6

Trump touts J.D. Vance at Ohio rally

Former President Donald Trump appeared at a rally in Delaware County, Ohio, on Saturday night, where he urged voters to support Hillbilly Elegy author — and former Never-Trumper — J.D. Vance in the state's competitive Republican Senate primary. "He's a guy that said some bad s--t about me. But you know what? Every one of the others did also. In fact, if I went by that standard, I don't think I would have ever endorsed anybody," Trump said. Vance told the crowd it took him "a little bit longer to come along to the president" but credited Trump with helping him realize that "we are living in an incredibly corrupt country."

7

Air Force general convicted of sexual misconduct

Air Force Maj. Gen. William Cooley became the highest-ranking officer in Air Force history to be convicted of a crime when a military judge found him guilty of sexual misconduct on Saturday. Cooley was convicted of forcibly kissing a civilian Air Force employee and acquitted on two other charges stemming from alleged forcible touching incidents. ""Hopefully, this will not be as difficult for the next survivor," the victim said in a statement. Cooley could face up to seven years in prison, as well as a loss of rank, benefits, or pay. His sentencing hearing is set to begin Monday.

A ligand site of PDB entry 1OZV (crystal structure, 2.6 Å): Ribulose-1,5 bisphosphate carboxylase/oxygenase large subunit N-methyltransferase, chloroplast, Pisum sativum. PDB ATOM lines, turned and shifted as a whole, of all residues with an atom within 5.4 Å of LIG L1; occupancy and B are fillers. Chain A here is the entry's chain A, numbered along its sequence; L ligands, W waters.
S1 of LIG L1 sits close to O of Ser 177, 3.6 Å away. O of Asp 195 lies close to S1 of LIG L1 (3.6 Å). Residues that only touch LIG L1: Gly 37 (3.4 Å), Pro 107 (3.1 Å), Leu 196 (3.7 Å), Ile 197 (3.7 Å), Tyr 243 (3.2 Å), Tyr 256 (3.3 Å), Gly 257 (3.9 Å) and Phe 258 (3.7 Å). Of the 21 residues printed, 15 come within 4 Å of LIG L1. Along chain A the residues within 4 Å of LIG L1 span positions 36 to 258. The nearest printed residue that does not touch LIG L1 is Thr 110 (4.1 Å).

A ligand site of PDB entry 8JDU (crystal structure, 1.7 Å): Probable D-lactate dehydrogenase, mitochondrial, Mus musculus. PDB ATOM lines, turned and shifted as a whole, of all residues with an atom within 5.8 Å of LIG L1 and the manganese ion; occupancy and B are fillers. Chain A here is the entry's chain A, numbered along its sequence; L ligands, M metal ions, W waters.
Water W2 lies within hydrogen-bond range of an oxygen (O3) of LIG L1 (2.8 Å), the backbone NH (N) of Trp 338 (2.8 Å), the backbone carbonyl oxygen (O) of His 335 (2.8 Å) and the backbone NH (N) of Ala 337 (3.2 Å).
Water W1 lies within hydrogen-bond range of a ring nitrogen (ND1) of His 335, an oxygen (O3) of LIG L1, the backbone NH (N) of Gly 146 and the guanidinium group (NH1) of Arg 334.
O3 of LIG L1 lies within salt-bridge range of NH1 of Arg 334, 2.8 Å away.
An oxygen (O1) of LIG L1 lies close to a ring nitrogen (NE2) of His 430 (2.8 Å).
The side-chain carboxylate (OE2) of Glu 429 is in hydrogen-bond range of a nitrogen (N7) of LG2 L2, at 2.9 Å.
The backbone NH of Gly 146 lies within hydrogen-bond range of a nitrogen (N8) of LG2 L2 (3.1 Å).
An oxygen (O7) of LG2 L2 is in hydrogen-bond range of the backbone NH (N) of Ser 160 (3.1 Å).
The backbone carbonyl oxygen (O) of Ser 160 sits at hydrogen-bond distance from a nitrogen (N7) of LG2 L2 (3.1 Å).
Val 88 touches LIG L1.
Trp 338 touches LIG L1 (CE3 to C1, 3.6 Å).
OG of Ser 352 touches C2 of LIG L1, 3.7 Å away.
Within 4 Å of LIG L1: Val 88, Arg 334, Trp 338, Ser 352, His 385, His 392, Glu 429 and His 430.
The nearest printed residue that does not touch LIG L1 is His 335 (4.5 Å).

8

Democratic insiders predict 'doom' in November

Democratic insiders are feeling increasingly pessimistic about their party's chances of avoiding disaster in the November midterm elections, according to a report published Saturday. "Are you calling to ask me about our impending doom?" one Democratic strategist asked a reporter. In a recent presentation, Jim Kessler of the center-left think tank Third Way advised high-level Democrats not to consider any district "safe" unless President Biden won it by more than 12 percentage points in 2020. "If you're a district that is Biden plus 12 or less, you need to run like you're losing," Kessler said.

9

Michigan GOP nominates Trump ally for secretary of state

First-time candidate Kristina Karamo, a strong support of former President Donald Trump's baseless claims that widespread voter fraud cost him the 2020 election, won the endorsement of the Michigan Republican Party on Saturday. Around 67 percent of the approximately 2,000 delegates at the GOP nominating convention backed Karamo, who will challenge incumbent Democrat Jocelyn Benson in November. "It's like putting arsonists in charge of a fire department. It's like putting a bank robber in charge of a bank and giving them the keys to the vault," Benson said, casting the election as "a choice between whether or not we'll have a democracy."

10

French voters choose between Macron and Le Pen

French voters cast ballots on Sunday in a runoff election between centrist President Emmanuel Macron — who would be the first French president in 20 years to win a second term — and right-wing challenger Marine Le Pen, who trails Macron in the polls but could still score an upset victory. Polls opened at 8:00 a.m. and will close at 8:00 p.m. The leaders of Spain, Portugal, and Germany, fearful of Le Pen's Eurosceptic views, penned an op-ed last week implicitly exhorting French voters to back Macron.